They both work and should both be monitored. In the example above CRR was smaller than RRR as we lost two less valuable customers. So, the Revenue Retention Rate captures the financial impact better but if you lose a lot of newly acquired and less valuable customers, the RRR will not capture this.
The Net Revenue Retention and its challenges
A very popular but also disputed KPI in the Software-as-a-Service business is the Net Revenue Retention Rate (Net RRR). This takes any up- and down-selling to existing customers into account:
Where SE is the amount of up-sales or down-sales in the period (down-sales is negative).
As in the example the net retention rate can be above 100% and often referred to as Negative Churn. A rate above 110% is considered best-in-class.
This metric combines different metrics that in our opinion should be measured individually, e.g. down-sales.
In the example we down-sold customer #2 for $50. Is this bad or good? From a net revenue point of view it looks bad, but perhaps the sales person sold too much in the initial sales, so keeping the customer at lower revenue is probably better than the risk of losing $400.
If you only track your net retention rate, you risk losing valuable information needed to improve your business. Losing a profitable customer is bad irrespective of other customers compensate.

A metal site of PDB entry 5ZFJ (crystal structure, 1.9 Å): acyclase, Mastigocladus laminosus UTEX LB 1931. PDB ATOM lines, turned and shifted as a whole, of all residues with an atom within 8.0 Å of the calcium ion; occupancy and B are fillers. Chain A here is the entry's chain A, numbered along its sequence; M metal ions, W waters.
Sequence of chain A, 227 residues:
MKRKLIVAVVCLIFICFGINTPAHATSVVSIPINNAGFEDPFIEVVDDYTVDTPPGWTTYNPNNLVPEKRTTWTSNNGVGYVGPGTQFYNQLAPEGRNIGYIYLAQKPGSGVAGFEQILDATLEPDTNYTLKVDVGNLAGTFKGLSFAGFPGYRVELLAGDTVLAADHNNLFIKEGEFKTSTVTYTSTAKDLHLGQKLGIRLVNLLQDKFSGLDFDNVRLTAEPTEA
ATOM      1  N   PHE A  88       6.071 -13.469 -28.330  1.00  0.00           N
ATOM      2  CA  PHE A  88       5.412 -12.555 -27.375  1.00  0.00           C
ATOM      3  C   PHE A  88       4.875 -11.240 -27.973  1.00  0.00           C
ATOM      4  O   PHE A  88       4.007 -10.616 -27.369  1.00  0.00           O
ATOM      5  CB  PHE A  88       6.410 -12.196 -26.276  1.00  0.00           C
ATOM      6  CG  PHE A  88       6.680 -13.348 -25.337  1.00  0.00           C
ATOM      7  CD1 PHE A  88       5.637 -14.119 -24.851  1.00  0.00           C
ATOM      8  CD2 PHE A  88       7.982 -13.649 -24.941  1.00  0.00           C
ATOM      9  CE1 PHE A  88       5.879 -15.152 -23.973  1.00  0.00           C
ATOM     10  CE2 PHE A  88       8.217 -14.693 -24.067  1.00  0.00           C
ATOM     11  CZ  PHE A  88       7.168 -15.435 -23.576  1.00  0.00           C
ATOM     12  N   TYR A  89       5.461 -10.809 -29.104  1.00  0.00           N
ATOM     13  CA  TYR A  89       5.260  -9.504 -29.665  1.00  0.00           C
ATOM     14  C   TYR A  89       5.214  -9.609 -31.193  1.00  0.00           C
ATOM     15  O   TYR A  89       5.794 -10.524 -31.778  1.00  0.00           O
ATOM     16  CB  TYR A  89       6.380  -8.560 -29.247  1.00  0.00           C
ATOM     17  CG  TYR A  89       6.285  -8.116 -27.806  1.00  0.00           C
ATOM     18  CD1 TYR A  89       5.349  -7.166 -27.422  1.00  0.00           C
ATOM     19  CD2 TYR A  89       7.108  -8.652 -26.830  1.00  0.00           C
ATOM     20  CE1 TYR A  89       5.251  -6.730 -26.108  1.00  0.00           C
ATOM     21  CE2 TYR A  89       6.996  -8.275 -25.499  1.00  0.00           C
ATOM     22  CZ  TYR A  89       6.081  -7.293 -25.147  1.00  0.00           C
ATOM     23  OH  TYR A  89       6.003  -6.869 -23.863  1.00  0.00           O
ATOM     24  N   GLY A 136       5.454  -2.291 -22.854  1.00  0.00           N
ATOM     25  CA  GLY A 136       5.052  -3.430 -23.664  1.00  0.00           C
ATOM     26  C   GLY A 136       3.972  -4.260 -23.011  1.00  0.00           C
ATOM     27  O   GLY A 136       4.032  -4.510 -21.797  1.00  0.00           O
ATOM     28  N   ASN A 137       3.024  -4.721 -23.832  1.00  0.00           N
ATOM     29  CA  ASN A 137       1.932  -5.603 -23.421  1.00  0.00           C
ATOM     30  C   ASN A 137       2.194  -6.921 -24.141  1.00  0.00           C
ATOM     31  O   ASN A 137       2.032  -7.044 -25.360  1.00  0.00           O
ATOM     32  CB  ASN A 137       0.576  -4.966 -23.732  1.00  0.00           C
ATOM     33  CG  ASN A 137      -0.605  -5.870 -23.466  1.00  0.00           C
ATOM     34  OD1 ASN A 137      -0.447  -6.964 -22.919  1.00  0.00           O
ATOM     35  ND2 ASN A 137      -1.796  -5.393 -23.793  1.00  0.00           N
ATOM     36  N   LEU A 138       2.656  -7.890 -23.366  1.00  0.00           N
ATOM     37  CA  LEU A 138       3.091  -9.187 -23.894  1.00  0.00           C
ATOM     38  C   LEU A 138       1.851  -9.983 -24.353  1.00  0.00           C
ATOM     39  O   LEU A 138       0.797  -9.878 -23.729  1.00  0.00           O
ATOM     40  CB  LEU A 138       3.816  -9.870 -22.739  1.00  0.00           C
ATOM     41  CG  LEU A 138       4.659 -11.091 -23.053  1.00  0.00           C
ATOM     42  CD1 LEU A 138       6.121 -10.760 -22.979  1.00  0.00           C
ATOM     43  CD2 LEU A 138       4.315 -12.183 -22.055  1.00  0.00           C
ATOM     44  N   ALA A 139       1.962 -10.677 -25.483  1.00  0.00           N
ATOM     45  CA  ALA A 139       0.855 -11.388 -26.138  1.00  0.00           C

What to measure then?
As mentioned you need to measure Customer Retention and Revenue Retention. In addition we suggest that you track the following metrics and the reasons for changes in values:
- Churn rates - despite that these rates are just the other side of the retention rate coin, showing churn rates per product, type of customer and other relevant segments, increase
- Base renewals – useful to see the customers who are steady-state. These customers may end up as future at-risk customers because they aren’t growing
- Up-sell – useful to see the performance of premium versions of your product offerings (if you have them). Your marketers spend a lot of time tuning your offer hierarchy and this is a great way to validate their efforts